Reading is thinking (hopefully)
I believe we should teach this from day 1. READING IS THINKING. Reading comprehension at the 6th grade level is supposed to be so much higher level than the previous years. It’s not just about retelling the story or remembering what the story was about. It’s thinking while you read. It’s predicting before you read and while you read. It’s making connections between what you are reading and yourself, or the world, or another text. It’s being able to visualize what’s going on in the text so that you feel like you are a part of it! It’s wondering about things as you read, asking questions of your character’s feelings, thoughts, and actions. It’s inferring what the author meant even though the author didn’t SAY it. It’s using your schema before you read and while you read to understand the literal meanings of the text as well as the underlying meanings. It’s synthesizing while you read-understanding when you need to change your thinking about the text. It’s ALL those things and more. Can I just say that these are hard things to accomplish? 🙂
SO-the only homework that I assign my kids each night is to read for at least 15 minutes (the book of their choice) and to complete 1 box of our comprehension thinking sheet. Here is the actual sheet that they will have totally completed(in a perfect world-sigh) by Friday each week.
They get to choose which box they want to complete each night. For the past several weeks I had them all use and write about the same comprehension strategy-so 1 week they had to write about making connections in both comprehension boxes, the next week they had to write about visualizing, and so forth. Beginning this week, they can write about any comprehension strategy that they actually used while reading.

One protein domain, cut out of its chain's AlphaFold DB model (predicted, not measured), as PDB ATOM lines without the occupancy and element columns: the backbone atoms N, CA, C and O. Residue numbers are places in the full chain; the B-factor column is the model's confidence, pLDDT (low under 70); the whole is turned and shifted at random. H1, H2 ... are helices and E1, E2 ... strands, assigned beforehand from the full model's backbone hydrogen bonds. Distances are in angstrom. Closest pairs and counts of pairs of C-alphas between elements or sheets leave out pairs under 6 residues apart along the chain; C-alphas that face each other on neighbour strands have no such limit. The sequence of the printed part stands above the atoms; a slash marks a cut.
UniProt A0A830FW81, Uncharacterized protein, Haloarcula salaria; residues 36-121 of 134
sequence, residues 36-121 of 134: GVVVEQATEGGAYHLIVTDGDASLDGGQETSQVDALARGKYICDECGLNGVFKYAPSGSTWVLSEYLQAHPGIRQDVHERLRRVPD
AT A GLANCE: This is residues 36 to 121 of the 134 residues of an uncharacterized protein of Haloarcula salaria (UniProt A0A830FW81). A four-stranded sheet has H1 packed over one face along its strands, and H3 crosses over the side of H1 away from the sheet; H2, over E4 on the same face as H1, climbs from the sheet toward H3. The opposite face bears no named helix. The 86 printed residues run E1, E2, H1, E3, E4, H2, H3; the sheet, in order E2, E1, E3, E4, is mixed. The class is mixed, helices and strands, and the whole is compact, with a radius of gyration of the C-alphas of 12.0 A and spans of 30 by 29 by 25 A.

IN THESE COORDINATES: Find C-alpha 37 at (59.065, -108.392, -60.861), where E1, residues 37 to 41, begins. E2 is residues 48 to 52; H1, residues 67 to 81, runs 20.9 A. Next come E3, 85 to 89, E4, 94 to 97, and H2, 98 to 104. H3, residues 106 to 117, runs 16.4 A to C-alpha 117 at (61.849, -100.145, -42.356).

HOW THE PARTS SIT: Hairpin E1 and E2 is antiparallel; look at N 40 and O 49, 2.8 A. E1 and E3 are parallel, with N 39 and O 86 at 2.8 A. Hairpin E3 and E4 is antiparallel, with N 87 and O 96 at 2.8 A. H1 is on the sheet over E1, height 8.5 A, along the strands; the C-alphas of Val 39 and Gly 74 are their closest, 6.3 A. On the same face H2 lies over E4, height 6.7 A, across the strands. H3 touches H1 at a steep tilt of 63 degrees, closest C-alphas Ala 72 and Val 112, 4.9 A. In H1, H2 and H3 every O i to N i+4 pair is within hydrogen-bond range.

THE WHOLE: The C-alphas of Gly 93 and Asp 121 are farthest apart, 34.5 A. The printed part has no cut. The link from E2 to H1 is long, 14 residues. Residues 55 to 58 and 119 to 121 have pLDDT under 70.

This past Friday I gave them a blank comprehension thinking sheet, and they had to complete it for a reading assessment grade. I took last week to go over it AGAIN with them to make sure that they understood what I was expecting of them-lots of deep thinking, reflecting, and writing.
Here is a picture of one of my student’s sheets from Friday about the book Love, Aubrey.
There are 2 boxes to write about comprehension strategies they used while reading, 1 box to write their thoughts and reflections about their book, and 1 box to write about a literary element(plot, setting, character, etc).
I’m hoping that the more we read and the more we write about what we read and the more we read….. the better thinkers we will become! 🙂
So, just in case you can’t read what this one student wrote I am going to type it below for you! PLEASE let me know what you think about this overall process/assignment!!!!!!!!!!!!!!!!!!!!1
Box 1-Comprehension Strategy
“In this book, Love, Aubure, Aubrey is a main character and the part that I am reading is where Bridgette jumps on top of Aubrey and Aubrey yelling “Stop”. I can see Bridgette looking with a weird expression on her face and then start laughing with Aubrey laughing with her.”
Box 2-Comprehension Strategy
“In this book, Bridgette, Aubrey, and Grams are the main characters who live close by each other and are very good friends. Bridgette moved by Grams during the winter and Aubrey moved in with Grams not too long ago. When Aubrey moved in it was almost time to go to school. The question that I am asking myself is does she like school?”
“I love this book Love, Aubrey because it is very exciting but sad. It is exciting because you never know what’s going to happen next. This book is sad because Aubrey lost her sister and father in a car wreck and her mother has just abandoned her.”
Box 4-Literary Elements/Devices
” My main character is Aubrey. Aubrey has a lot going on in her life and school makes it harder. But three things that keeps her going is Grams, Bridgette, and Sammy her pet fish. Gram keeps her safe with a house and food. Bridgette makes her feel like she can do anything. And Sammy gave her company.”
What do you think? Are we on our way to becoming critical readers and thinkers? My 6th graders are NOT used to writing about their reading before they get to 6th grade (according to them).
Posted on September 27, 2011, in Reading comprehension and tagged asking questions, comprehension thinking sheet, Reading, Reading comprehension, reading responses, Sixth grade, visualizing. Bookmark the permalink. 4 Comments.